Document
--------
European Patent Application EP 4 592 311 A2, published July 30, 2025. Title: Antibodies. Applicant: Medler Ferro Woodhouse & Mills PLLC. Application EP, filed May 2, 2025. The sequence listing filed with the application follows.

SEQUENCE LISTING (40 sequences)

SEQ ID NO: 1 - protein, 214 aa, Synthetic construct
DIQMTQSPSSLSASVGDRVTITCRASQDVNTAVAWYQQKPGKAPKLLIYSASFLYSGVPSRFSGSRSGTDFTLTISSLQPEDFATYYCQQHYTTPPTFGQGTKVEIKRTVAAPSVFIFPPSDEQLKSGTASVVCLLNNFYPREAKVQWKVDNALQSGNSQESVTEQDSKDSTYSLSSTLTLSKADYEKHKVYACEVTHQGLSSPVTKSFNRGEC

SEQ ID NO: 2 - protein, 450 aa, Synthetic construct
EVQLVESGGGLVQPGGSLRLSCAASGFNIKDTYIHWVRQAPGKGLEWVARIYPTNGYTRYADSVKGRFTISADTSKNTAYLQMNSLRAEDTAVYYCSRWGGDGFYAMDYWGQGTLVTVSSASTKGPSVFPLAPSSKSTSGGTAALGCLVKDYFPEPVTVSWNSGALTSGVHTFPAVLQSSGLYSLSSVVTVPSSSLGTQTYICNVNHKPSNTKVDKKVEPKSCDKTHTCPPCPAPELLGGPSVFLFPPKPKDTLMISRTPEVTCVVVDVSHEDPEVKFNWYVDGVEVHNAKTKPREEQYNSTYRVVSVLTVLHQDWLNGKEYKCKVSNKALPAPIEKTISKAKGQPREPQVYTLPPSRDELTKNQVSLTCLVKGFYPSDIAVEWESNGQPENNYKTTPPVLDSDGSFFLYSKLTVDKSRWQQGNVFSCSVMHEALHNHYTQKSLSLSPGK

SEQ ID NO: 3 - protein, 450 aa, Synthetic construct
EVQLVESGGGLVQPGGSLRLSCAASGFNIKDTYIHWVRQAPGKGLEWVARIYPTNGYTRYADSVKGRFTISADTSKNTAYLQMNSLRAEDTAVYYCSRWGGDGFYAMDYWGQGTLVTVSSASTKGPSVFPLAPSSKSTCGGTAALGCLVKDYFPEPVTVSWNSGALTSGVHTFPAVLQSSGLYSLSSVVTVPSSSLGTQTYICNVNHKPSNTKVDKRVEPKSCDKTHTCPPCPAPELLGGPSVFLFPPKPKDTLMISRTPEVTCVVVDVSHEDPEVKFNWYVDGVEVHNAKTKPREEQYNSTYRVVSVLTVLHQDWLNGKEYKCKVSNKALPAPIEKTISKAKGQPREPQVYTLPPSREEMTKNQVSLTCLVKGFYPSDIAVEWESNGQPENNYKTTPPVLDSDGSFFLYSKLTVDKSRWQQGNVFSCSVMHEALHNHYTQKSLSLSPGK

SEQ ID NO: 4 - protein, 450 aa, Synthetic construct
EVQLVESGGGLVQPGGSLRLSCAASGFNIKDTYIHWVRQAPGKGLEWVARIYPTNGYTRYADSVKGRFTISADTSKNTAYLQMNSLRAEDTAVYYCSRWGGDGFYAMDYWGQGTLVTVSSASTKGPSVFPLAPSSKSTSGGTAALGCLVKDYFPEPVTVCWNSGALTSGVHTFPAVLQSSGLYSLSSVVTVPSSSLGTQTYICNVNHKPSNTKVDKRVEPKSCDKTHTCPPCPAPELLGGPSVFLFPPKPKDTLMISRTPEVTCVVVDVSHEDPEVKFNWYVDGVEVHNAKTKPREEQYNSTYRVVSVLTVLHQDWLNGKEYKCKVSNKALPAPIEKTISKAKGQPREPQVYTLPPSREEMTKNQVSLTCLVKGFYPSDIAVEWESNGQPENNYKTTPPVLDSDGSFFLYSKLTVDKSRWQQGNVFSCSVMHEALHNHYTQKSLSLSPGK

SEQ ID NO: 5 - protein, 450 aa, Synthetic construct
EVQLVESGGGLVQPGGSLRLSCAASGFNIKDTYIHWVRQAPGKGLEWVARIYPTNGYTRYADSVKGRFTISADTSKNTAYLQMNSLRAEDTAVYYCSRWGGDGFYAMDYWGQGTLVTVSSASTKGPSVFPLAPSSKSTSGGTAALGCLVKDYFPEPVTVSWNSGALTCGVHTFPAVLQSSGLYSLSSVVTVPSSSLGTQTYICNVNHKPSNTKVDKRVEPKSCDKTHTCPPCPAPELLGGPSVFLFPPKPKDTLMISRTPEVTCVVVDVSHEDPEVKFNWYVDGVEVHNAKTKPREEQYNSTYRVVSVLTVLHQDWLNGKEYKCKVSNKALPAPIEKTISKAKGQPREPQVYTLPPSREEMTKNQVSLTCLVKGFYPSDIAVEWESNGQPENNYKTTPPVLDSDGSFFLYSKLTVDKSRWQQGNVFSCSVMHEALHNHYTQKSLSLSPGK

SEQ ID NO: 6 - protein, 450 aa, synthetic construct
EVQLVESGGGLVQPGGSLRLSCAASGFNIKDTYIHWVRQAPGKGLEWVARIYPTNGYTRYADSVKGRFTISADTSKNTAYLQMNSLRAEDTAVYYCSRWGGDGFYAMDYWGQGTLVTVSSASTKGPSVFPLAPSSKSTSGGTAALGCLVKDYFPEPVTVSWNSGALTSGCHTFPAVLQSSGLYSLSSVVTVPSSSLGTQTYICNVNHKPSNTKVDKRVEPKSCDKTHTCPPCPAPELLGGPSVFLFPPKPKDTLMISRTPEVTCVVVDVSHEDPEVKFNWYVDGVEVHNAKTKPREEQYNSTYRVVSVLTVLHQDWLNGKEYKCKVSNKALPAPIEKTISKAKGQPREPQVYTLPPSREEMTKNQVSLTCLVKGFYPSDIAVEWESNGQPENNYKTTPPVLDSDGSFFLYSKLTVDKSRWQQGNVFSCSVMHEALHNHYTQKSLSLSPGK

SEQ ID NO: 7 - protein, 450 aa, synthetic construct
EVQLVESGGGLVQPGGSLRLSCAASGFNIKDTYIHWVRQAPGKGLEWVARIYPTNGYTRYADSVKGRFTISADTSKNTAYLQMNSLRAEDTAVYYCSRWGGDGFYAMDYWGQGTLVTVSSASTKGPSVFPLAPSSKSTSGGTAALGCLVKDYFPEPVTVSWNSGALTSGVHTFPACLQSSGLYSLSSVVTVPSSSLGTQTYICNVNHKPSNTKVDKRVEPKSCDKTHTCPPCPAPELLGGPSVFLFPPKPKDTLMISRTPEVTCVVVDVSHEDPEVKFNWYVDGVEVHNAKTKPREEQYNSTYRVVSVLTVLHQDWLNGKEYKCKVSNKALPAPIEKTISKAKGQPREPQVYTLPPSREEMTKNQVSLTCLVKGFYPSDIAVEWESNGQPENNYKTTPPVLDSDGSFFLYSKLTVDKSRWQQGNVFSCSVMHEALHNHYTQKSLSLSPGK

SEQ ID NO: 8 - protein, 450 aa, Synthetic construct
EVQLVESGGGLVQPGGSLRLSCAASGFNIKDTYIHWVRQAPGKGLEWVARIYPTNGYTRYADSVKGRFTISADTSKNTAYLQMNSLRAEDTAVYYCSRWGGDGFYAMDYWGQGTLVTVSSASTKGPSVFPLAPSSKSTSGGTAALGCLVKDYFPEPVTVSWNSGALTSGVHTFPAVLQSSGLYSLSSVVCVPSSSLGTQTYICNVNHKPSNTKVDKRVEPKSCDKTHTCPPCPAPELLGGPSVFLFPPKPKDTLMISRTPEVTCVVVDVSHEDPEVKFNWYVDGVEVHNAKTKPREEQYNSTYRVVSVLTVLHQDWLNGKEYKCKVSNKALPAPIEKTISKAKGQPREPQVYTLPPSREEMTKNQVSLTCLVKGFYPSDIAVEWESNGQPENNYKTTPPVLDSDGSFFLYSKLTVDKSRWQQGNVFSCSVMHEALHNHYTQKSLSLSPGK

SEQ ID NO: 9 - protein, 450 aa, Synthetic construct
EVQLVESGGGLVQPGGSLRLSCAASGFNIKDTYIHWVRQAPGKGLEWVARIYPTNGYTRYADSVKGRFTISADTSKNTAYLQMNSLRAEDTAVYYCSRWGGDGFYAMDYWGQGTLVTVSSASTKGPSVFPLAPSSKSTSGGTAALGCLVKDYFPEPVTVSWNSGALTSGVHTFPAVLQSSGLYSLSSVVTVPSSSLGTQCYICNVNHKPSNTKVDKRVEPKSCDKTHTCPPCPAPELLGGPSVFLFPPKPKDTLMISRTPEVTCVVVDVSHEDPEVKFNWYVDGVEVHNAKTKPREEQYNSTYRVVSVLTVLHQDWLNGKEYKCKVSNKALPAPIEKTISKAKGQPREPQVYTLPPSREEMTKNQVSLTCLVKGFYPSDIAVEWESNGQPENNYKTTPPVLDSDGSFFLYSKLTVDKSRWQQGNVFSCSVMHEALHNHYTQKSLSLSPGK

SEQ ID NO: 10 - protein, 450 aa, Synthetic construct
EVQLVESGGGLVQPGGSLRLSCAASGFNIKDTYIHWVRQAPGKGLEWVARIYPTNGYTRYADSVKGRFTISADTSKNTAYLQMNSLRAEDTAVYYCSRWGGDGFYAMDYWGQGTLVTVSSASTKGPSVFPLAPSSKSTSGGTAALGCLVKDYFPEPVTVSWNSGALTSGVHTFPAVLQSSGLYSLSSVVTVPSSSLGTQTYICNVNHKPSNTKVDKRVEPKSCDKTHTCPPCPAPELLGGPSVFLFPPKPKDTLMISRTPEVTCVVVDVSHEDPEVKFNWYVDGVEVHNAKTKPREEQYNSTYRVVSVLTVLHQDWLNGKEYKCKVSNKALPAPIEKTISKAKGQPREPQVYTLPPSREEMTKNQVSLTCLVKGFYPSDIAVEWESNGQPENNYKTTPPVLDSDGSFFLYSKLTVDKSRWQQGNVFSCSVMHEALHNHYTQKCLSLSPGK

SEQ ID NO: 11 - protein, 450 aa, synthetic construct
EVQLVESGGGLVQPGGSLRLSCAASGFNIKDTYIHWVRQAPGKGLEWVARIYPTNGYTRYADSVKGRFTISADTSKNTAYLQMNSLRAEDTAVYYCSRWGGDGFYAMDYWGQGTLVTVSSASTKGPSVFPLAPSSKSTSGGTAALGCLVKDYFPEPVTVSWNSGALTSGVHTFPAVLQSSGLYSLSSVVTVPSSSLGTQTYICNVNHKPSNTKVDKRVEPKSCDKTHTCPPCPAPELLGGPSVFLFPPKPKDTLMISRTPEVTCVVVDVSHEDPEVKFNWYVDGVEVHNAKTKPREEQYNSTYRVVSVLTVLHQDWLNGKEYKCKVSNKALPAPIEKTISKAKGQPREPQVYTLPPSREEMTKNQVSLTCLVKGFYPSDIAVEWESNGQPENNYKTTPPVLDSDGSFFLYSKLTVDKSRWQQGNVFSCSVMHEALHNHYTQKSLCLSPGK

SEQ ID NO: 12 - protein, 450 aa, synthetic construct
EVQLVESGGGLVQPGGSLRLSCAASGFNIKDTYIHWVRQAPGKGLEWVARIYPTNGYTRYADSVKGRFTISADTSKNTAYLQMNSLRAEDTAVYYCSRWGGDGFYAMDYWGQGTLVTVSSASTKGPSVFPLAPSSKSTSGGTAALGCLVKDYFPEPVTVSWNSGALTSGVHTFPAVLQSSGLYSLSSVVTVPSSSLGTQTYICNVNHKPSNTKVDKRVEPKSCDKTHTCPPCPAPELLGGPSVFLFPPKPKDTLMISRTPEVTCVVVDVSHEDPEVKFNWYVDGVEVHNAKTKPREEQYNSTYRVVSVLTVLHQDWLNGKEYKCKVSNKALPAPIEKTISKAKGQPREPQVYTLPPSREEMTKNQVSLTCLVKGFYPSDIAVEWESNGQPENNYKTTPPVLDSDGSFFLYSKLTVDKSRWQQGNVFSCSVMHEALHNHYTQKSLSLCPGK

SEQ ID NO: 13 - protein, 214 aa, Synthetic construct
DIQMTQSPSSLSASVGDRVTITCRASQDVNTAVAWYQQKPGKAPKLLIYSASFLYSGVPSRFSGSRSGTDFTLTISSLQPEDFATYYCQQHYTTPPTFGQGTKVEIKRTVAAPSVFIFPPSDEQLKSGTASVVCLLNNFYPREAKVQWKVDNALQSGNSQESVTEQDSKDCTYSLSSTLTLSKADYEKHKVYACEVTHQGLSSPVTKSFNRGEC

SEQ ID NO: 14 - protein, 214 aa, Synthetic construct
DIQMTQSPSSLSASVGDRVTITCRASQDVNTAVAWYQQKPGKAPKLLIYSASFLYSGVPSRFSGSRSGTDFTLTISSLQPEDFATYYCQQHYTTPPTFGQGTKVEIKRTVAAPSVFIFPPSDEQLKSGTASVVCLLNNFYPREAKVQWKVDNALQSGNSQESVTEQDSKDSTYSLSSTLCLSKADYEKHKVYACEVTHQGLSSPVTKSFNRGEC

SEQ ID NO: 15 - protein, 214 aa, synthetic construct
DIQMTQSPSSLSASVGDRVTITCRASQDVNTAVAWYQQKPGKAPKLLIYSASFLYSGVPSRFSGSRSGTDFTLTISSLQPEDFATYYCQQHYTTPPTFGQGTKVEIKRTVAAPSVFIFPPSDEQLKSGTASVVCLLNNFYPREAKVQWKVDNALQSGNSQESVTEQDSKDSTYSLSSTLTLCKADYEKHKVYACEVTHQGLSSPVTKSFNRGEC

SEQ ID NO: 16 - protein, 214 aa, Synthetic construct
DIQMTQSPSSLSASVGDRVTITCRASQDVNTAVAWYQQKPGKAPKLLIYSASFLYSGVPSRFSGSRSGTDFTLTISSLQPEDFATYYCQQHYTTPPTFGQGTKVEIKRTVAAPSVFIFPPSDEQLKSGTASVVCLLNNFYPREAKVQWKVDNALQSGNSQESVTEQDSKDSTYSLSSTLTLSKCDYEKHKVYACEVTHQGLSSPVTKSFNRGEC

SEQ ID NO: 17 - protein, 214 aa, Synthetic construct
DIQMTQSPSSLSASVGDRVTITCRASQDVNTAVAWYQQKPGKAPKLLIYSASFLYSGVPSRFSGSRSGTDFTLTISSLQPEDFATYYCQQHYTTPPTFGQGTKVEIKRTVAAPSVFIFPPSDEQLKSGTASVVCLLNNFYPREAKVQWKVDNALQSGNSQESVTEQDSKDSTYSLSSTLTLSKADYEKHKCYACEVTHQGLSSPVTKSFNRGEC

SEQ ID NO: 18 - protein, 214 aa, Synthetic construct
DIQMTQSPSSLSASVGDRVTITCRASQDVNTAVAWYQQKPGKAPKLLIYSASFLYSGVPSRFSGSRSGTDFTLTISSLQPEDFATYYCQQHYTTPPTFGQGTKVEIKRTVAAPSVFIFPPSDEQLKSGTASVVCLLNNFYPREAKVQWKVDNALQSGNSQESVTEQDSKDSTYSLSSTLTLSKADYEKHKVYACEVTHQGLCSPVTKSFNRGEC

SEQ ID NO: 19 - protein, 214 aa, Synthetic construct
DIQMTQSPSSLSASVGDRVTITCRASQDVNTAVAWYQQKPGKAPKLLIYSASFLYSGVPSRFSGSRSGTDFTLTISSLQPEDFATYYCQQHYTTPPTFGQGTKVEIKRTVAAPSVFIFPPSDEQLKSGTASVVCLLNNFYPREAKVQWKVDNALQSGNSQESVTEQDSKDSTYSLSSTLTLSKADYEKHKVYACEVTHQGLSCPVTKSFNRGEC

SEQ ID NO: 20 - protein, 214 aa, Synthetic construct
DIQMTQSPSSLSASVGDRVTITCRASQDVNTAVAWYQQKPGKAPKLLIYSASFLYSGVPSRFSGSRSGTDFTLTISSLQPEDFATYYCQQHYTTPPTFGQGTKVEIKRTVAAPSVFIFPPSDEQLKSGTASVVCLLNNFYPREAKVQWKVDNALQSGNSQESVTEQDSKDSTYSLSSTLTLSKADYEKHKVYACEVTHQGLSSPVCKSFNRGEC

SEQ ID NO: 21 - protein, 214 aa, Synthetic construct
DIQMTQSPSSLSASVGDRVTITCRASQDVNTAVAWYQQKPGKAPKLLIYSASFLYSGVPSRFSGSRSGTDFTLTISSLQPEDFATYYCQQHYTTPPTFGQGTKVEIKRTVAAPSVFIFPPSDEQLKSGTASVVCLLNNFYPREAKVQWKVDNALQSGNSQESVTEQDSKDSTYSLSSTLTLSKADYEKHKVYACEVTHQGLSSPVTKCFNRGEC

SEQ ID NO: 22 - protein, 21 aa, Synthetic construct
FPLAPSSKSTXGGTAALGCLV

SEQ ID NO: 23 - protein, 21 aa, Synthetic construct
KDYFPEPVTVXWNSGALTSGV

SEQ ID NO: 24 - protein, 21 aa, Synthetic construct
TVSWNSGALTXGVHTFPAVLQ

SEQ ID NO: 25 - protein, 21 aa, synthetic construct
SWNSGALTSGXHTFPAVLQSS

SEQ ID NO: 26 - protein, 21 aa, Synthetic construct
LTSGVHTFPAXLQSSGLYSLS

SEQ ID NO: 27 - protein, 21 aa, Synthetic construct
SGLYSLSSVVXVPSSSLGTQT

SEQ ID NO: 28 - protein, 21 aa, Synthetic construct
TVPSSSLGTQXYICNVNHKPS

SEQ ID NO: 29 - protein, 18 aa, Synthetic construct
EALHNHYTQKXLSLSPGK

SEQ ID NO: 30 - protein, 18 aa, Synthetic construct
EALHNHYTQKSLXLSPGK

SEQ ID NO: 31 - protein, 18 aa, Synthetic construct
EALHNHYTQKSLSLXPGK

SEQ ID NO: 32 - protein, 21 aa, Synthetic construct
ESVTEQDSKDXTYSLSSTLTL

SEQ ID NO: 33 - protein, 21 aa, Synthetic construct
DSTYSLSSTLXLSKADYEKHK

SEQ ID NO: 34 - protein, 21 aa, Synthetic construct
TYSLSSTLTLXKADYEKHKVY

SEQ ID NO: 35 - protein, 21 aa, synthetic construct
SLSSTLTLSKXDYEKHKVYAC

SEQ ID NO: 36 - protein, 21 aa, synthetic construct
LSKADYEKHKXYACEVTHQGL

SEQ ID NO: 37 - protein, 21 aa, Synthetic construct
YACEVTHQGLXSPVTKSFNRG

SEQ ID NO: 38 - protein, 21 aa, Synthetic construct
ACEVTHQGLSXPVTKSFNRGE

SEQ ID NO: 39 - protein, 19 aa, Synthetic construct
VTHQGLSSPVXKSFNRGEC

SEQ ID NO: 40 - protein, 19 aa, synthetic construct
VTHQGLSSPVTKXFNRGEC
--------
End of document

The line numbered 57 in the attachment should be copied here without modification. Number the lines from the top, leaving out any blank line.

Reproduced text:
SEQ ID NO: 28 - protein, 21 aa, Synthetic construct